On This Day
August 6, 2013, I arrived in Kandern, Germany for the very first time. Ten years ago my life looked very different. I was sent out walking from Portland, and I'm sitting writing this post in a wheelchair a decade later. Three years ago on Friday (August 4), I had a wild encounter with God and Maggie and some other rando who told me God was punishing me with a disability until I'd learned my lesson about suffering and lamentation.
In a lot of ways, that feels like a loose end in my life here, but I also recognise that God has been constantly at work through all the boring days where I sit at my picnic table and stare at the trees.
After church this morning, I went to my friend Laurie's house and had hours of quality time with three incredible women who come from vastly different backgrounds as we shared life and thoughts and questions and coffee. What a wild ride this past ten years has been to bring me to this table where I can be safe and loved and celebrated for who God has gifted me to be. As much as all of them will miss me, I am so richly blessed to hear their excitement for what God is leading me into. The majority (though not all) of my goodbyes have happened already, and I'll actually be moving out of my apartment on Friday to make sure it's cleaned and ready for the next tenant. I'm still praying for the perfect housing situation to open up on the other end of this journey, but there's nothing I can do to force it to happen.
I had a couple conversations this week about how I can't manipulate God to move any faster on my physical recovery or on my apartment search. I have to trust the Lord's timing, and it's a weird place to live in full confidence that God could miraculously heal me and also actively ask for the fully accessible apartment. I hold my hands open with both of these requests being fervent. I thought a lot about the miraculous healing on Wednesday while I laid on a hospital table with my legs in stirrups and electrodes hooked up from my knees to my bathing suit areas. Thank God for people who have chosen urology as a field of study and service, but, my goodness, that's an unpleasant appointment. I had asked God to miraculously restore my bathroom function before that appointment to keep me from needing it, but that didn't happen. Weirdly enough, that doesn't shake my faith in this God who is Healer.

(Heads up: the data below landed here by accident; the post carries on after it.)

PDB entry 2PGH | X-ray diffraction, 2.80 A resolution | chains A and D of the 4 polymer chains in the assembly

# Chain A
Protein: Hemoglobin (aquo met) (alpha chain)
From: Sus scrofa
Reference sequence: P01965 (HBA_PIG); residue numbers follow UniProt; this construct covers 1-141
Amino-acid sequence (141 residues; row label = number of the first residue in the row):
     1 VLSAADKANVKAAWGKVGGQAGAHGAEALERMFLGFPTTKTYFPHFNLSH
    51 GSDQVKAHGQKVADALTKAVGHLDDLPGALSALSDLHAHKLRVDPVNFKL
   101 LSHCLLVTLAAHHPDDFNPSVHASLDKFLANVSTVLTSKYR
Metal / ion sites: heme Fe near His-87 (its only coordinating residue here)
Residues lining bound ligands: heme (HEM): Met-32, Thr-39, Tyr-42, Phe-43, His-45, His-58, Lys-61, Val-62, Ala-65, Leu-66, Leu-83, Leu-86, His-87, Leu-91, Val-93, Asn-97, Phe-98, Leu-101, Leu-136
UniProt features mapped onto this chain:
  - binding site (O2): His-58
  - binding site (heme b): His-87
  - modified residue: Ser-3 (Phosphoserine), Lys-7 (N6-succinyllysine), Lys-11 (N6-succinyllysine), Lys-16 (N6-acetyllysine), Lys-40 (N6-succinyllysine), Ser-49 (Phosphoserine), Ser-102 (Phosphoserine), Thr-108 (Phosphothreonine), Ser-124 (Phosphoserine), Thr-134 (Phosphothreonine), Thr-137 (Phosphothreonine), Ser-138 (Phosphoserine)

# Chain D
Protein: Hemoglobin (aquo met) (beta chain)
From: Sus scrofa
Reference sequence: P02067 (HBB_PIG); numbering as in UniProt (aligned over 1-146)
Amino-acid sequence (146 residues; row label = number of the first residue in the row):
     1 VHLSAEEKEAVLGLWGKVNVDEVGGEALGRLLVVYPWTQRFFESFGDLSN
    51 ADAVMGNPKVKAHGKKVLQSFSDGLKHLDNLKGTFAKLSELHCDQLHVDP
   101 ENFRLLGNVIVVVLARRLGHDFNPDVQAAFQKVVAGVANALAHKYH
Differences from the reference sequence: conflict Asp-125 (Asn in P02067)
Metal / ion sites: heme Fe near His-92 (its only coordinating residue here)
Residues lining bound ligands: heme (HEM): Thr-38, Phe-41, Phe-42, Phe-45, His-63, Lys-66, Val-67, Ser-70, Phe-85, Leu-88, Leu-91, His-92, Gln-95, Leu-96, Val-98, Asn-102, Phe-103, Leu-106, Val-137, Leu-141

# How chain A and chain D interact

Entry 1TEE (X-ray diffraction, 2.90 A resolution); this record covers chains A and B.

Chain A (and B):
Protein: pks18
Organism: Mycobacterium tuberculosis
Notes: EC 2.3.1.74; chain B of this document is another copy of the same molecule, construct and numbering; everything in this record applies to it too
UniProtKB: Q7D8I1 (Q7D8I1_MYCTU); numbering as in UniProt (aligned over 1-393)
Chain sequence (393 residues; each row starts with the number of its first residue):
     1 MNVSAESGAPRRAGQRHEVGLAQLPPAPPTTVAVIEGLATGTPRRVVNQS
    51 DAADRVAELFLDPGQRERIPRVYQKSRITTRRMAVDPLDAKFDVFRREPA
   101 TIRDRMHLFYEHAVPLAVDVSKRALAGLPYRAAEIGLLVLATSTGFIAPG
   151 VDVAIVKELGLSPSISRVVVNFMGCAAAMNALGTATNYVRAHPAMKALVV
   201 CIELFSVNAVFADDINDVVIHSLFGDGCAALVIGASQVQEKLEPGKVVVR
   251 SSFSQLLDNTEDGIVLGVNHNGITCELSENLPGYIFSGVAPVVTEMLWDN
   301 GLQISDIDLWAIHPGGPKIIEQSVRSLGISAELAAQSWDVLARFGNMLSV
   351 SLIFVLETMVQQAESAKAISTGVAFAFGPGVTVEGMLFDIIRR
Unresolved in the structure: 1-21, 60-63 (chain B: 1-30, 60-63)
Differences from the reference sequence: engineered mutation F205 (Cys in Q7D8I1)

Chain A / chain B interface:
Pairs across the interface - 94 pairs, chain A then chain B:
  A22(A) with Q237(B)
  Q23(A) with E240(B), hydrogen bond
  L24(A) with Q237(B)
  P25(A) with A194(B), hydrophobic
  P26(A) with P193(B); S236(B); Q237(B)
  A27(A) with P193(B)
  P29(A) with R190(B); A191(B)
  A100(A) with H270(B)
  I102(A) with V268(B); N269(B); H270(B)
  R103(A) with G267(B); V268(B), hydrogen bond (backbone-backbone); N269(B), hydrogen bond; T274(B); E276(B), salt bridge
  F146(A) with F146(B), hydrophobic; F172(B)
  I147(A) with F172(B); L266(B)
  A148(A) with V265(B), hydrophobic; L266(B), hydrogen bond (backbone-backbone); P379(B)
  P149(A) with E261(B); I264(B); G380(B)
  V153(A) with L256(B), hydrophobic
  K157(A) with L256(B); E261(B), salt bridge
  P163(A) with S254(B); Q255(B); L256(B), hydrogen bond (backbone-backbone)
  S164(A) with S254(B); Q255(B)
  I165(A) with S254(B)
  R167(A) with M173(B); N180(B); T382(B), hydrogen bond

Maybe that's because I had some beautiful Jesus conversations and interactions with some wonderful humans living in Kandern on Thursday. My friend Heather was willing to show up on short notice to bake cookies with me because I need to use up the stuff in my pantry (obviously). In the evening, my friend Alyson brought her family and a fire pit to burn all my bills and sensitive documents that I don't need to ship with me. This Heather (there are three in town) arrived this year and has been willing to build a friendship with me knowing I'll be leaving soon whereas Alyson and I met eight years ago; both of them have encouraged me to love Jesus better. What a gift that in the middle of the weird stuff, I have these solid friendships with women like these plus families like the Cookes and the Bryans who both made space for me to share a meal with their families this week.
The next week and a half will be filled with lots more lasts and other significant markers, but I know there are a few firsts left as well. I hope my post next week will be on time, but I also can promise the following one will be sure to shift as I write from a new time zone. For now, pray with me for Plan A: Everything today.